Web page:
Law School Discussion

Nine Years of Discussion
;

Author Topic: Stability of Rankings  (Read 1076 times)

forthguy

  • Guest
Re: Stability of Rankings
« Reply #10 on: April 28, 2004, 01:40:48 AM »
Thanks for elaborating.  Because the way you were expressing yourself earlier, you made it seem like employers wouldn't care if you went to a 1st tier or a 4th tier.  Of course, even in a local market, rankings matter a ton.  You used your Bay Area example, but obviously employers would favor Santa Clara over Golden Gate.

Again, I'd contend that's not about rankings but about reputation.  If USNWR were to blow up tomorrow, never to publish another set of rankings (poor disaster recovery planning for such a large publication) Golden Gate still wouldn't be in the same ballpark as SCU and USF.  A lot of that's going to be tied to paucity of GGU attorneys in firms doing the hiring.  But that's a big chunk of reputation.

There's no reason to believe the rankings make the hiring decisions.  Given that professional reputation is a key part of the rankings, it's much easier to believe hiring decisions help make the rankings.

Greg

Revenant

  • Sr. Citizen
  • ****
  • Posts: 366
    • View Profile
Re: Stability of Rankings
« Reply #11 on: April 28, 2004, 02:04:41 AM »
USNews offers stability only as far as the accuracy of numbers volunteered and the strength of criteria used to rank schools.  That said, I don't think a 2nd tier school would drop to the 4th tier unless they had a reporting error, but as it's been said over and over again on this board, yes rankings matter but not to the degree that you can compare a rank 50 school with a rank 53 school.  It's pretty obvious that even if there are law firms that pore over the minute details (i.e. School A > School B because School A is one higher rank than School B), they'd just be changing their opinion again when the next year's edition comes out.  The rankings are most useful (and this is relative) to determine what schools should be clumped together in terms of quality.  For instance, 1-5, 6-20, 21-40, 41-70, etc.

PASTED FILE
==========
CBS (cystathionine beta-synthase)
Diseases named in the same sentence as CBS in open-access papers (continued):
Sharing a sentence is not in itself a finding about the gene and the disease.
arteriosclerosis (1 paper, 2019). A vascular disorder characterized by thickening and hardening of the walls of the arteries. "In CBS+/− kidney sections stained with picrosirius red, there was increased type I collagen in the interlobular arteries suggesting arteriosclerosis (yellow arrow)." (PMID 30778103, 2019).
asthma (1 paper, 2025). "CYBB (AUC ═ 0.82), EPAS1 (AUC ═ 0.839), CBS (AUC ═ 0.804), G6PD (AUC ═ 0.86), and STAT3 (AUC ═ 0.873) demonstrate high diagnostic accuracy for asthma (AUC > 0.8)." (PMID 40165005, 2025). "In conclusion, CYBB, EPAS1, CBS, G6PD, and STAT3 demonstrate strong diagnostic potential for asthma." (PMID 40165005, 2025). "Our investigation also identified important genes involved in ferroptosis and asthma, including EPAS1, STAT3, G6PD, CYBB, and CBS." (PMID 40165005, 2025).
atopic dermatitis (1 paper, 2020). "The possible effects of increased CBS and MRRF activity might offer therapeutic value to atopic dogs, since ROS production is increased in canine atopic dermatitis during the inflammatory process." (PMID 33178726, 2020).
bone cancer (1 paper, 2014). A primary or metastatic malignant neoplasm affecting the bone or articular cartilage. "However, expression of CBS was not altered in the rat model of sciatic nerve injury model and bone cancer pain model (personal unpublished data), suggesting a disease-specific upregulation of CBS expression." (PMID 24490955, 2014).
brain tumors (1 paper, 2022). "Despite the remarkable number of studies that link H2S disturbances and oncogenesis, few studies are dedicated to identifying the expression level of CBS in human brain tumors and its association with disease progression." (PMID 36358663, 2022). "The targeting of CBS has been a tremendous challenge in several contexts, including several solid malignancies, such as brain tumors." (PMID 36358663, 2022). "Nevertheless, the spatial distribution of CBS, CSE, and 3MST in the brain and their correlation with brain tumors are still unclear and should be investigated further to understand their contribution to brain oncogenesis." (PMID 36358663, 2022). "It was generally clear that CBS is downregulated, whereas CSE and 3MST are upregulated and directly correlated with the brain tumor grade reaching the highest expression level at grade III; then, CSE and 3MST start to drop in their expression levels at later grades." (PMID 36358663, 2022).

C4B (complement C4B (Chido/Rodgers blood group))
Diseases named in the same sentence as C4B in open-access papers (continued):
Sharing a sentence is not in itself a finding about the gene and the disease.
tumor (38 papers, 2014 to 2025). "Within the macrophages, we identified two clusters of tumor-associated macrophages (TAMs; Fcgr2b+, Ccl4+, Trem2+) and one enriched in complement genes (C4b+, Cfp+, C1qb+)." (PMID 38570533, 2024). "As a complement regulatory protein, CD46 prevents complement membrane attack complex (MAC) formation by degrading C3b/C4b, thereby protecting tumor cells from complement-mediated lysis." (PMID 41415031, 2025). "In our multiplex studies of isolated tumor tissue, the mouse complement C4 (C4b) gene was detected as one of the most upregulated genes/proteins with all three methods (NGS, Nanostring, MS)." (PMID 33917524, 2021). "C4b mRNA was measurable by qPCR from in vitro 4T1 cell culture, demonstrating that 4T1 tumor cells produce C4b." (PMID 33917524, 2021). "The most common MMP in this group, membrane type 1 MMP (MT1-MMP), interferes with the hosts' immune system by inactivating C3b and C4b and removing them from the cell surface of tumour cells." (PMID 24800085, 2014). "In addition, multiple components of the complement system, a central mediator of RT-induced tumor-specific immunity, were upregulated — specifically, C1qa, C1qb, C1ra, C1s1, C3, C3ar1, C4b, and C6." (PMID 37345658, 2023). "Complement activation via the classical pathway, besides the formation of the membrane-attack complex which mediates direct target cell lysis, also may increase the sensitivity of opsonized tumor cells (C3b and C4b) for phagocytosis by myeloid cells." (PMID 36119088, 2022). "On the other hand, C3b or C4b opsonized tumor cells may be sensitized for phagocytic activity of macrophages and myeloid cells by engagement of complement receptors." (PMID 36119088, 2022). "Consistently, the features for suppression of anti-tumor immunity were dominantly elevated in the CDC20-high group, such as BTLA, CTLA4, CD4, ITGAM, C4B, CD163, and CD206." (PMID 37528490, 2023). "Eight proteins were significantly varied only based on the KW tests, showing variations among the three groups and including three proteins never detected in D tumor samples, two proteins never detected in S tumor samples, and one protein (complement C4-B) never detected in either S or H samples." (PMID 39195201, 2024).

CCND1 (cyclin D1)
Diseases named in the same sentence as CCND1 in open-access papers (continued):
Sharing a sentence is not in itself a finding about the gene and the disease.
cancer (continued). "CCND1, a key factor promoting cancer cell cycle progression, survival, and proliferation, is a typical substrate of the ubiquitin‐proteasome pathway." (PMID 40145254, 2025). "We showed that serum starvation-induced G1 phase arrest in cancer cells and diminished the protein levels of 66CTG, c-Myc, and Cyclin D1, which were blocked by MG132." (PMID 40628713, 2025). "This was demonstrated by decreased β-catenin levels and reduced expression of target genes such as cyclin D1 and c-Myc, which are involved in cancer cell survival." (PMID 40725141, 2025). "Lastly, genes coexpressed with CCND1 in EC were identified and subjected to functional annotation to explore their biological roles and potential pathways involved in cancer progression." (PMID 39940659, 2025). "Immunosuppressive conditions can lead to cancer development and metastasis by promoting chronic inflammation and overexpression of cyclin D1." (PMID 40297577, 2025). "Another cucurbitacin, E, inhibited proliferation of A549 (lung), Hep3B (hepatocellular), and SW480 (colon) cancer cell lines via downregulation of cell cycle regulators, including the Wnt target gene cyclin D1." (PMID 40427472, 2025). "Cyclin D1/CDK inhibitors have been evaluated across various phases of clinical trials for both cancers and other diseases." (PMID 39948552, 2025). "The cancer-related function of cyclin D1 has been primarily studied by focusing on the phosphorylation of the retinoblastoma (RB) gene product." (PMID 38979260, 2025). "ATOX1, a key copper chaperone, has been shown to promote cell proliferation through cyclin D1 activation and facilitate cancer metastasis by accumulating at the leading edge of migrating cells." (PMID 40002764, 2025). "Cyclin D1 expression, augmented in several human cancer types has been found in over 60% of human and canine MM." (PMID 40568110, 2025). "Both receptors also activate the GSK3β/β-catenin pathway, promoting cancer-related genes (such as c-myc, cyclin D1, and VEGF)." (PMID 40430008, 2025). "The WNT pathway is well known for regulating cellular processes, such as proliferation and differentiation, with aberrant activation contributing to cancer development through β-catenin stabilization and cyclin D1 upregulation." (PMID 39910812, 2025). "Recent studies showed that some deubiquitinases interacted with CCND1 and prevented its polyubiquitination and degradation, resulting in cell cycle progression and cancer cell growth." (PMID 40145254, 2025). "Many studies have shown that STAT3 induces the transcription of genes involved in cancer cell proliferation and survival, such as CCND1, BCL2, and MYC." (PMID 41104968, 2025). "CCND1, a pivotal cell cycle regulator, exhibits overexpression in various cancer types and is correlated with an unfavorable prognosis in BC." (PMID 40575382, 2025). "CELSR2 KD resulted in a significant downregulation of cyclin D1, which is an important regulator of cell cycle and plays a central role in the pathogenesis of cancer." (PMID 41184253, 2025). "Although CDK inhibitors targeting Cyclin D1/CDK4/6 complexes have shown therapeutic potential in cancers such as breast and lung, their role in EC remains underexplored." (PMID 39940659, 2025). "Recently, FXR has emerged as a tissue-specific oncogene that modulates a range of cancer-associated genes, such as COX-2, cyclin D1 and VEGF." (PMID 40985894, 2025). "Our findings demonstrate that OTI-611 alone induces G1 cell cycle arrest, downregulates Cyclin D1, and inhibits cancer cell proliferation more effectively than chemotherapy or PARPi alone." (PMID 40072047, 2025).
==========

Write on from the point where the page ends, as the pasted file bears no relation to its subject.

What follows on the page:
In response to the bit about firms asking where you studied law, one needs to use a bit of common sense to determine the reality behind it.  Yes, they will want applicants from top 10 schools or tier 1 schools, etc.  However, I'm not sure that they would nitpick as to deny Tulane applicants this year simply because the school is ranked 50-something.  Firms probably have an idea of the usual T1 schools, etc., and it would be stupid to frown upon a school that is ranked 51st in one year and smile upon it because it is ranked 50th in another.  Why is it stupid?  Because the data is from two years ago, for one, and the usual rant about the USnews rankings apply here as well.  Firms have a much better indicator of school quality in the form of its hiring process, and they also like to hire from local schools.  Cali firms, for instance, probably won't take Kentucky grads over Loyola grads, even though Kentucky is ranked higher.  If they've been hiring from Loyola in the past, they know what they will get from Loyola, and most likely, there are partners at the firm who are from Loyola. 

What I'm basically trying to say is USNews rankings do matter but in a more general sense.  By asking yourself questions like "if my school was T2 when I attended and T1 when I am applying for a job, am I a T1 or a T2 grad?" you'll be able to discern what's important and what's not.  Unless you get into a truly national school, the region of the school is probably the factor you should weigh your decision heavily upon.  I bet every region already has an idea of how schools are compared to one another, no matter what USNews says.